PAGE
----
However, moderate exercise initiates the Goldilocks reaction: balancing T1 cells with T2-helper cells to make the immune response “just right.”

WebMD says walking 100 steps a minute for 150 minutes per week is enough to benefit from moderate exercise. (http://www.webmd.com/fitness-exercise/news/20090317/what-is-moderate-exercise)

But what if you are in training that requires some strenuous exercise? And what if you are exercising in a gym where bacteria live on surfaces for days?

It’s easy to avoid getting sick when you exercise strenuously or at the gym when you use an immune boosting supplement proven to enhance the immune system’s T cell response.

When herbs scientifically proven to enhance immune system function combine with vitamins vital for the immune response, the result is a superior immune boosting supplement.

When you take a high-quality immune boosting supplement while exercising strenuously, you won’t have to worry about a cold or the flu derailing your spring training. You’ll also get the benefits of a “wonder drug” that strengthens your heart, normalizes your blood pressure and prevents type 2 diabetes—without the side effects that accompany prescription drugs.

Why You Need to Boost Your Immune System with Vitamins

Vitamins are the foundation of immune system support. From improving the effectiveness of natural killer cells to safely curbing the immune response once the threat is extinguished, a healthy immune system depends on a ready supply of vitamins. But fighting viruses and bacteria isn’t the only role of vitamins. The vitamins you eat have a lot of work to do before—and if—they make it to your immune system.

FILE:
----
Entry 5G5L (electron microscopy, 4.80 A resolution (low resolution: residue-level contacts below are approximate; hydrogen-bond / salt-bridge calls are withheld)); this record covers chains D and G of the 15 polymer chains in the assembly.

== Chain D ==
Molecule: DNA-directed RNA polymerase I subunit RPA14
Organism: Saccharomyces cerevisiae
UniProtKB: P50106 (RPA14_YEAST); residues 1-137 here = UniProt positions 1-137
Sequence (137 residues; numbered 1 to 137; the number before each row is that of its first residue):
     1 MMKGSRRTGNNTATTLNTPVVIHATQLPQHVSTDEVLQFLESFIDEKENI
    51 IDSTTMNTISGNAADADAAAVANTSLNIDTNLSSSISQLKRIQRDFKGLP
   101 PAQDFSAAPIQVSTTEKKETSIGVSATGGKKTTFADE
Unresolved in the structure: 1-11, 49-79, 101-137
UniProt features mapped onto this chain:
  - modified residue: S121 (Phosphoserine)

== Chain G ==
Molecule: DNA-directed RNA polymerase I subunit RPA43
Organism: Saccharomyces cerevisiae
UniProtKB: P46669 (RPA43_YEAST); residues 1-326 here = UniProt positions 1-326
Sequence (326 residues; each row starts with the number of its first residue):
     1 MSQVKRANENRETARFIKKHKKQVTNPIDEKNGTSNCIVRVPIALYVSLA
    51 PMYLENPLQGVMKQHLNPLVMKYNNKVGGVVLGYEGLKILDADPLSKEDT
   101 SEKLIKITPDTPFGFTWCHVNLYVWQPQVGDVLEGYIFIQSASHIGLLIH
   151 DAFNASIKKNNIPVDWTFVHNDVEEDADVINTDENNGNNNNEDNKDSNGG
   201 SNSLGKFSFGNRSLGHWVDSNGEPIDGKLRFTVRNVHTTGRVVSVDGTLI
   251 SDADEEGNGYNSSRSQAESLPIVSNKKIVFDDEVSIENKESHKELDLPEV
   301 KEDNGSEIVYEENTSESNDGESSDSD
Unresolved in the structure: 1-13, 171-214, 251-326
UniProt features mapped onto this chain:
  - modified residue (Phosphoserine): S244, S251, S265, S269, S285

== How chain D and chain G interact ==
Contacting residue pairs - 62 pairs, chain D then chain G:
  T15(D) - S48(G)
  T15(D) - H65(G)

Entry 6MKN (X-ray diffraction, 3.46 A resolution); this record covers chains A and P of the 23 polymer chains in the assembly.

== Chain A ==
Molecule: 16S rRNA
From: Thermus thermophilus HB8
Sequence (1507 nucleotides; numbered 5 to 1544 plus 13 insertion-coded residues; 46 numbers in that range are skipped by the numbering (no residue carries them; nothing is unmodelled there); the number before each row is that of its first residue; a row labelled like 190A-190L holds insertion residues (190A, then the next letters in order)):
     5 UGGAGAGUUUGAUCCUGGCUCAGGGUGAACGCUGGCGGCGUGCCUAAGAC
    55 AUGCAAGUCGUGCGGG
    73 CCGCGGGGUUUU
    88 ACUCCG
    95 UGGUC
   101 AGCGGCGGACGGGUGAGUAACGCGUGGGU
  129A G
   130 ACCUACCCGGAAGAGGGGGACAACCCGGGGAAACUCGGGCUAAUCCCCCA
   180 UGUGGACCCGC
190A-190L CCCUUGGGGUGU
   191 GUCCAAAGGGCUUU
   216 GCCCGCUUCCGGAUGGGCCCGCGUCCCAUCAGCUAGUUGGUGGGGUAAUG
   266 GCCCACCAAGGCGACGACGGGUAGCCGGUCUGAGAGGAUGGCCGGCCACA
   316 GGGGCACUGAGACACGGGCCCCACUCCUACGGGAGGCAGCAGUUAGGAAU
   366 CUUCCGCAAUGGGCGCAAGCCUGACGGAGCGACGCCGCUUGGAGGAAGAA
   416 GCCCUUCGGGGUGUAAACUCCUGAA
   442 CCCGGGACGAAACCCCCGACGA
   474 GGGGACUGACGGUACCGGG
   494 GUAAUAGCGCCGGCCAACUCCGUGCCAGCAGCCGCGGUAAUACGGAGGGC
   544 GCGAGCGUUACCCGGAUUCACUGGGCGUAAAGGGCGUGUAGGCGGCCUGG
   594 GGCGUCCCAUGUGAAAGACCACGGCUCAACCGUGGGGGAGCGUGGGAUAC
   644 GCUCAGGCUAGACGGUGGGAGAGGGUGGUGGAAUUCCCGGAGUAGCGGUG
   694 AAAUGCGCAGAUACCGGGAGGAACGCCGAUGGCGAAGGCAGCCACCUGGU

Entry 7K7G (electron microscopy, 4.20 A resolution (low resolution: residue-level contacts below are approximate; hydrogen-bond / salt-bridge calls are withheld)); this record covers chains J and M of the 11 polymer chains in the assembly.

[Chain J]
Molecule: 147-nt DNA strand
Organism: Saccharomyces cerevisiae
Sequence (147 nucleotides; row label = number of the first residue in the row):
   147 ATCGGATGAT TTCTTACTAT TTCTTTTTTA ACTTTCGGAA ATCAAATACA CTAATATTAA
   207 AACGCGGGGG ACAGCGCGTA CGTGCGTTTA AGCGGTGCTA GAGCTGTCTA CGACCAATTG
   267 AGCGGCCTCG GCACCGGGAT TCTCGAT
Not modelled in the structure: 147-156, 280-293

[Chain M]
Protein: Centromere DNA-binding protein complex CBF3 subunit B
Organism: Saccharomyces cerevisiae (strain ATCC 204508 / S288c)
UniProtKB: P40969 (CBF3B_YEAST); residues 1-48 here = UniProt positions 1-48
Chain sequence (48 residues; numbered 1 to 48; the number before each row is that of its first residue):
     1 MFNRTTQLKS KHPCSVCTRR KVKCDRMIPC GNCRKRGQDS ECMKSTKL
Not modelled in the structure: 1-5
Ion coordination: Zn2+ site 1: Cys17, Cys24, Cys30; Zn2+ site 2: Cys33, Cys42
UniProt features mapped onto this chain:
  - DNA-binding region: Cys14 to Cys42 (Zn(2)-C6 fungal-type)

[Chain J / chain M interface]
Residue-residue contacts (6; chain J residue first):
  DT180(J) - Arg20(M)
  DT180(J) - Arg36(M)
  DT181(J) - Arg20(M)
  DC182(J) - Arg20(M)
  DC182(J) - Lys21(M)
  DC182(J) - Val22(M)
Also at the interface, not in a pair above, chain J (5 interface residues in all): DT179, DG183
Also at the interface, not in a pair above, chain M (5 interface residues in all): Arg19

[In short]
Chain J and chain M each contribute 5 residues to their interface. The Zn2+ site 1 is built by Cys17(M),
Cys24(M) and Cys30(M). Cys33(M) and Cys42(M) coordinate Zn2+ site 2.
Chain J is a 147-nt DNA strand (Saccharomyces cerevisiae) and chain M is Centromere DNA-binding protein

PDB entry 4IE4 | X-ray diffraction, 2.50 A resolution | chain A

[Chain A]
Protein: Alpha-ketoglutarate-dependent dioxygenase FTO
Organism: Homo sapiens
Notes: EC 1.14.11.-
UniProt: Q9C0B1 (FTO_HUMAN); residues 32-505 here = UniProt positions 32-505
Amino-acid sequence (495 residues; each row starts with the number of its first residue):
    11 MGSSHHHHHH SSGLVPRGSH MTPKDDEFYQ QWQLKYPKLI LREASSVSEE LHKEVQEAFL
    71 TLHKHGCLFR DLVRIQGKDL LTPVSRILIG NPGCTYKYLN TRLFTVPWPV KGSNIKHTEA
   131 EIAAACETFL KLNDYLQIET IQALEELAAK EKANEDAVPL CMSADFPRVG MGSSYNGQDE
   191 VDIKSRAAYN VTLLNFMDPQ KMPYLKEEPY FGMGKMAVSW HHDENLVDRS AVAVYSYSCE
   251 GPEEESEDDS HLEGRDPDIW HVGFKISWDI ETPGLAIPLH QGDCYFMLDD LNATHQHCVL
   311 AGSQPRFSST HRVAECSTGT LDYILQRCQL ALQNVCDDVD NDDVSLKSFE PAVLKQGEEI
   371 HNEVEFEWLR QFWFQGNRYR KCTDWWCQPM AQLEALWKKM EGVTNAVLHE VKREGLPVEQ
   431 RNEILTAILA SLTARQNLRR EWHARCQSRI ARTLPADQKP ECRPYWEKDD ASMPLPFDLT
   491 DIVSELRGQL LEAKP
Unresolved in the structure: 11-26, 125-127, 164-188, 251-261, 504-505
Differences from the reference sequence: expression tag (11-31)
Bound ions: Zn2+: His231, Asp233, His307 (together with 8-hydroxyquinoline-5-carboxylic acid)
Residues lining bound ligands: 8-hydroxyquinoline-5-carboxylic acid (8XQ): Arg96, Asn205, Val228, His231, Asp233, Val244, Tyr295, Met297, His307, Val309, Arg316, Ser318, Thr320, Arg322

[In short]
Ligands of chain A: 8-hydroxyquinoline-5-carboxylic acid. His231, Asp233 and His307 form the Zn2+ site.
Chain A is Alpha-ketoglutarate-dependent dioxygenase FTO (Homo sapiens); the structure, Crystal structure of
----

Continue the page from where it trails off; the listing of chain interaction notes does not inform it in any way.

In fact, eating is one activity that depletes your body’s supply of vitamins to boost immune system function.

Digested food enters your cells. Within your cells are mitochondria, tiny factories of energy. The mitochondria use the food and the oxygen you breathe to produce energy. Free radicals are a by-product of this energy manufacturing process.

Left unchecked, free radicals steal electrons from the tissues in your body, leaving them damaged. According to Mark Hyman, M.D., this damage can result in many of the illnesses we associate with aging.

The mitochondria rely on certain vitamins, also known as antioxidants, to suppress the free radicals before they can damage cells and tissues.

One such vitamin is vitamin E, one of the essential vitamins to boost immune system function. Researchers in Japan found vitamin E aids in the development of T cells within the thymus. Researchers at Tufts University found vitamin E “improves immune responsiveness in healthy individuals”  (http://www.ncbi.nlm.nih.gov/pubmed/2203257).